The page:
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Environment

Britain's Puffins Could Go the Way of the Dodo in Just 50 Years, Warns National Trust

Fears are being raised that puffins could die out completely in the UK in just 50 years if we don’t take action to protect them. 

Conservation organisation the National Trust is currently counting puffins on the Farne Islands, off the coast of Northumberland, which is one of the UK’s most important puffin habitats.

And at the halfway point of the count, the results are not looking good. 

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On one of the islands, Brownsman, puffin numbers have fallen by 42% since the last census in 2013. They also fell by 31% on South Wamses, by 33% on North Wamses, and rose by 18% on Staple. 

This means that, on average, the numbers have fallen by 12% in just five years. 

“So far we’ve surveyed four of the eight islands where we conduct the census,” said ranger Tom Hendry. “Predictions have been made that within the next 50 to 100 years these stunning birds will have completely died out on the Farne Islands.”

The fall in numbers is believed by rangers to be caused by climate change, which is causing food shortages and extreme weather. 

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“If the causes of puffin decline are what we suspect [thought to be largely due to the impacts of climate change], it will require a bigger effort to encourage everyone to think about how we can reduce our use of single-use plastics and limit our use of non-renewable energy,” Hendry added

Other threats include over-fishing, invasive predators like rats, and marine pollution, reported Sky News

The National Trust team conducts a census of puffins on the Farne Islands every five years. From 1939, when there were reportedly just 3,000 breeding pairs, through to 2008, records showed a steady increase in breeding pairs. 

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But in 2008, numbers fell by a third — from 55,674 to 36,835. They then rose slightly to 39,962 by the 2013 census.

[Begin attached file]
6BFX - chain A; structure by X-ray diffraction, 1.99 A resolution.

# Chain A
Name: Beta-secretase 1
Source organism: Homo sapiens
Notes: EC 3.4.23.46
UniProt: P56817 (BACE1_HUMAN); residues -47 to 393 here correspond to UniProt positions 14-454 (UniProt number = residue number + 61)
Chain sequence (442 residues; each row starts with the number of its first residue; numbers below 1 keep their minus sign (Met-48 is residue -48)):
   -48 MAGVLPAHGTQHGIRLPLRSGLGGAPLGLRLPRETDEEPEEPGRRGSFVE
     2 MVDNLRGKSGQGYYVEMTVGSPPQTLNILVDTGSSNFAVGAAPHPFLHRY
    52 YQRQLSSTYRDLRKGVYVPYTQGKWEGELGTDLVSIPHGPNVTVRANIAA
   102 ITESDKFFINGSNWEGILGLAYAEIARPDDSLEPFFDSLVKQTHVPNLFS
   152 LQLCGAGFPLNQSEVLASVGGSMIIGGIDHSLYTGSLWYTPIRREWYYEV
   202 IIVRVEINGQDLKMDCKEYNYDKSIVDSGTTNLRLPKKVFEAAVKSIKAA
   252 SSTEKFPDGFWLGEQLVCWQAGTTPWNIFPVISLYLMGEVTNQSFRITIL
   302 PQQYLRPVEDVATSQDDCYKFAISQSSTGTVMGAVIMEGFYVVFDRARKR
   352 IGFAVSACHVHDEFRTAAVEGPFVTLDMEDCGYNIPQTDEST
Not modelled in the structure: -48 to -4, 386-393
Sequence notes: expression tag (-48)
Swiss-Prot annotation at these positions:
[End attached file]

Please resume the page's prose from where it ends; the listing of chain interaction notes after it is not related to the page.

Hendry added that the monitoring of puffin numbers worldwide is “really important to discover whether the species can continue to survive.” 

He said that the Icelandic population “in particular is really struggling,” with exceptionally low productivity for over a decade. 

Puffins generally return to the Farnes between April and late July to breed and raise their young. But this year’s census also showed that puffins had returned four weeks later than usual to their breeding grounds, because of the long, harsh winter.

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The Farnes are traditionally a good home for them, because the islands provide them with protection, good sources of food, a lack of ground predators, and a good availability of suitable nesting sites, according to the Trust.

While puffins mate for life, they separate over winter and then return to the islands to pair up again in the spring. The Trust’s ranger team sets up home on the Farne islands for 10 months a year, caring for puffins and other wildlife including grey seals, Arctic terns, eider ducks, guillemots, and kittiwakes.

Puffins raise their chicks in burrows, so the rangers have to check whether the holes are occupied or not, looking for footprints or for signs of fresh digging. They then count the puffins living in the nests. 

The information from the census is fed into national data that helps monitor trends and gives an indication of what can be done to help the puffin species survive.

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The full result of the census will be announced in October. 

The Atlantic puffin was given “vulnerable” status in 2015 by the International Union for Conservation of Nature, according to Sky News. It’s also on the British Trust for Ornithology’s “red list” for species of conservation concern in the UK. 

This year marks the 25th anniversary of the Farnes achieving National Nature Reserve status, which helps protect significant areas of nature habitats, as well as providing resource for research, according to the Trust. 

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